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Louisa Eleanor Lort Smith (1875–1956)

by Heather B. Ronald

This article was published:

Louisa Lort Smith, n.d.

Louisa Lort Smith, n.d.

Louisa Eleanor Lort Smith (1875-1956), animal-welfare advocate and administrator, was born on 12 March 1875 at Sale, Victoria, tenth of eleven children of William Montgomery, a grazier who came from Ireland, and his Australian-born wife Elizabeth Wilhelmina, née Du Moulin. Louisa was educated at Sale at Miss Jane Geoghegan's school and Madame Beausire's Ladies' High School. Her father's reversal of fortune in the 1880s forced the family to leave their property for suburban Caulfield.

In the early 1900s Louisa and her younger sister Marion (d.1940) began to teach ballroom dancing to students of some of Melbourne's private schools. They continued for over twenty-five years, thus gaining financial security. By the early 1920s they had a spacious home in Toorak and the wherewithal to devote much of their time to the care and welfare of animals.

These two women and others interested in such work met in May 1928 to form the Animal Welfare League of Victoria. An executive-committee, mainly comprising socially prominent women from South Yarra and Toorak, managed the administration and called on others to assist with fund-raising activities. On 19 December 1925 at St George's Anglican Church, Malvern, Louisa had married Charles Lort Smith; he was 69 years old and a respected Melbourne solicitor. Charles incorporated many of her ideas in a constitution for the league. With the closure of the veterinary school at the University of Melbourne in 1929, its free clinic was transferred in the following year to the Animal Welfare League on the initiative of Mrs Lort Smith. Dr E. F. J. Bordeaux, president of the Veterinary Association of Victoria, was appointed to take charge. Louisa became honorary secretary to the league and (Dame) Mabel Brookes was president. In the first year 2150 animals were treated, including 188 horses. Widowed in 1931, Lort Smith worked almost full time at the clinic, where volunteers were a vital part of its operation. The title of honorary director gave her complete authority over the league's activities from 1933.

Believing that there was sufficient demand for a public animal-hospital, Mrs Lort Smith and Frances Lyle (wife of Sir Thomas Lyle)—who had joined the executive-committee in 1930—secured land in Villiers Street, North Melbourne. Lady Lyle, a passionate animal lover, donated £5000, and the Lort Smith-Lyle Hospital for Sick and Injured Animals was opened in April 1936. Later, after a difference of opinion, Lady Lyle asked for her name to be removed, but she continued her financial support and bequeathed a trust fund to help the hospital. She died in 1949.

Although Lort Smith was often criticized for being over-sentimental in her devotion to animals, she showed a hard-headed business ability in ensuring the stability of the league's finances and the management of the hospital. Appointed a justice of the peace in the 1940s, when manpower and material shortages were making the work of the league difficult, she became a well-known figure in Melbourne, associated with almost every animal-welfare deputation to successive Victorian governments. She persistently advocated improved means of transporting livestock and better methods at abattoirs—in particular, use of the 'captive-bolt' pistol instead of the poleaxe. Years of pressure finally brought legislation in 1949 permitting such a device; by 1952 its use in Victoria was mandatory. That year Lort Smith took over the presidency of the Animal Welfare League. No important decisions had been made without her approval and she had exercised full powers in running the hospital.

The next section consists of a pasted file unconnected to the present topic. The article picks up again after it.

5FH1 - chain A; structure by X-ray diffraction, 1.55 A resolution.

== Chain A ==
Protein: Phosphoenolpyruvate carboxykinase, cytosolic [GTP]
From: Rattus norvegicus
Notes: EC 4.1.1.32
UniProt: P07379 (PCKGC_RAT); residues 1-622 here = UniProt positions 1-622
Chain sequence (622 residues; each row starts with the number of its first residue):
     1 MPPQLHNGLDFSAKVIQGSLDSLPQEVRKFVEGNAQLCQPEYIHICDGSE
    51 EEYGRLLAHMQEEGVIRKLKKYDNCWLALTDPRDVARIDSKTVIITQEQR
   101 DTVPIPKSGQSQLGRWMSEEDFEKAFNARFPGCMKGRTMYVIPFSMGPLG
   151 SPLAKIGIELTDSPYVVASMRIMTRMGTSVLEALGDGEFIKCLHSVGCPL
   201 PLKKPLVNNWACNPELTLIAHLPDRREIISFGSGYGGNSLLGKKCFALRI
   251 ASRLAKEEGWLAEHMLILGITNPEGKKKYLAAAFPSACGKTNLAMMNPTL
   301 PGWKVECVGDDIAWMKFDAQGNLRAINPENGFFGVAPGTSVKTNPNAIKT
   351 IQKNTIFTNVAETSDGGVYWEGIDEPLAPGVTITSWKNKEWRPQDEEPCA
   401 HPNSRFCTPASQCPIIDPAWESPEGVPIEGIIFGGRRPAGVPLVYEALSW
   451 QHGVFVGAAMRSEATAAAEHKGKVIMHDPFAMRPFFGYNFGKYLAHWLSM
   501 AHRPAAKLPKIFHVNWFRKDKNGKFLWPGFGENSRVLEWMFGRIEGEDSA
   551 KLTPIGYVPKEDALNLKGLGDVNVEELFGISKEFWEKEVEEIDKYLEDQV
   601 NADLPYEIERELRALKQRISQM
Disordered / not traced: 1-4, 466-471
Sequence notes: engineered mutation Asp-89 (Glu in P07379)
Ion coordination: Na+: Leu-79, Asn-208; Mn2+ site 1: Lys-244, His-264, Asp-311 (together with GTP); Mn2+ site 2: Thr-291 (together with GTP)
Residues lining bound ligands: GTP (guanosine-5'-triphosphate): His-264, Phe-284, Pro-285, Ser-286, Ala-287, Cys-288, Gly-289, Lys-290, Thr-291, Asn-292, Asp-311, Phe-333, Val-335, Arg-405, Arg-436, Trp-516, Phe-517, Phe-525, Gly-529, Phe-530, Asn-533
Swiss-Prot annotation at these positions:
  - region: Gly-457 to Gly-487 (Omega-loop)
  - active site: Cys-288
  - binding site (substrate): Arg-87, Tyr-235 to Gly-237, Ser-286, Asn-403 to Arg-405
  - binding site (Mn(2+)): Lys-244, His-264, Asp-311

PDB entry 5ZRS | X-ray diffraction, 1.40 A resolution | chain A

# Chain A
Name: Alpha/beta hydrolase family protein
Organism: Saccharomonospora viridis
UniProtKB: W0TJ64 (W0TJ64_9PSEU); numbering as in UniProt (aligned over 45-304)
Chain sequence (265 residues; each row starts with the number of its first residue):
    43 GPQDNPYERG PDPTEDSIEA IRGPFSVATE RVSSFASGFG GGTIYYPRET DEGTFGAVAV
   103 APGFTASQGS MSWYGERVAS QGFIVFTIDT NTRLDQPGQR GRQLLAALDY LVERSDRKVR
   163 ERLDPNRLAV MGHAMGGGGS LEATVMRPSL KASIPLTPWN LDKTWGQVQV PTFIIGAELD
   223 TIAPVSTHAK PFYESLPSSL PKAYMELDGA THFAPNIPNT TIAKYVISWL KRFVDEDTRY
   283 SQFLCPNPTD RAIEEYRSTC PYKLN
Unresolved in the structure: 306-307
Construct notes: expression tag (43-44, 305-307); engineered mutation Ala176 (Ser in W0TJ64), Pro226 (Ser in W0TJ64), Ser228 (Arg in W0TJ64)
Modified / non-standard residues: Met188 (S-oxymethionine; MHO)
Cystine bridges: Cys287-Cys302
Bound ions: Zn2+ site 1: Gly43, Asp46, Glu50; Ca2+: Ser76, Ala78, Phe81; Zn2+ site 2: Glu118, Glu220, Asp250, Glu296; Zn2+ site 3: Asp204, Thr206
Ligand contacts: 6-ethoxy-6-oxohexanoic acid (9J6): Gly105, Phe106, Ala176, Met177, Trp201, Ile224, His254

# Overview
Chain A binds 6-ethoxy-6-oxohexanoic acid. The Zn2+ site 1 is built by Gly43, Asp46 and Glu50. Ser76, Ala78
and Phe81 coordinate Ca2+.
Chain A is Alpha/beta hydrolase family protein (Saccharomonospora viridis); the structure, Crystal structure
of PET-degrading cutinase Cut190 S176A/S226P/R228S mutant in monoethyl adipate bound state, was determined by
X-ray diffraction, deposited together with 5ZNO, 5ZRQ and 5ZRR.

Petite and impeccably groomed, Lort Smith was a woman of courage and determination, with the ability to win the interest and support of influential people. Her clear blue eyes missed nothing. She had style and an air of authority: even when she was 80 there was some apprehension felt while 'Mrs Lort' was on the hospital premises. In 1953 she was awarded Queen Elizabeth II's coronation medal. Lort Smith retired as president of the league six weeks before her death. She died on 15 July 1956 in East Melbourne and was cremated. The bulk of her estate, sworn for probate at £61,382, was used to set up 'The Lort Smith Trust for Animals'. Her portrait by Violet Teague is held by the Lort Smith hospital.

Select Bibliography

  • A. Henderson (ed), Early Pioneer Families of Victoria and Riverina (Melb, 1936)
  • People (Sydney), 19 Dec 1951, p 14
  • Parade, June 1974, p 12
  • Herald (Melbourne), 28 Sept 1936, 19 Aug 1954, 15 Oct 1955, 26 May, 16, 18 July 1956
  • Age (Melbourne), 16 July 1956
  • Animal Welfare League minute books, 1925-1957
  • private information.

Additional Resources

Citation details

Heather B. Ronald, 'Lort Smith, Louisa Eleanor (1875–1956)', Australian Dictionary of Biography, National Centre of Biography, Australian National University,, published first in hardcopy 2000, accessed online 18 July 2024.

This article was published in hardcopy in Australian Dictionary of Biography, Volume 15, (Melbourne University Press), 2000

View the front pages for Volume 15

© Copyright Australian Dictionary of Biography, 2006-2024

Louisa Lort Smith, n.d.

Louisa Lort Smith, n.d.

Life Summary [details]

Alternative Names
  • Montgomery, Louisa

12 March, 1875
Sale, Victoria, Australia


15 July, 1956 (aged 81)
East Melbourne, Melbourne, Victoria, Australia

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